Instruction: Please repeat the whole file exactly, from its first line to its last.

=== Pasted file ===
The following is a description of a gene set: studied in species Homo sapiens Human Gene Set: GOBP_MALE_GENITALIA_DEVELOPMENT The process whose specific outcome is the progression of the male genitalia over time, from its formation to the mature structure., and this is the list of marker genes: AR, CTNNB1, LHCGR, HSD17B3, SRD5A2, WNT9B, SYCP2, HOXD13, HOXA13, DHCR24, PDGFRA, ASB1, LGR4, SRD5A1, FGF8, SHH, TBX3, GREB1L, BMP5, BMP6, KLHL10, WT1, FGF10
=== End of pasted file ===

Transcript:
The following is a description of a gene set: studied in species Homo sapiens Human Gene Set: GOBP_MALE_GENITALIA_DEVELOPMENT The process whose specific outcome is the progression of the male genitalia over time, from its formation to the mature structure., and this is the list of marker genes: AR, CTNNB1, LHCGR, HSD17B3, SRD5A2, WNT9B, SYCP2, HOXD13, HOXA13, DHCR24, PDGFRA, ASB1, LGR4, SRD5A1, FGF8, SHH, TBX3, GREB1L, BMP5, BMP6, KLHL10, WT1, FGF10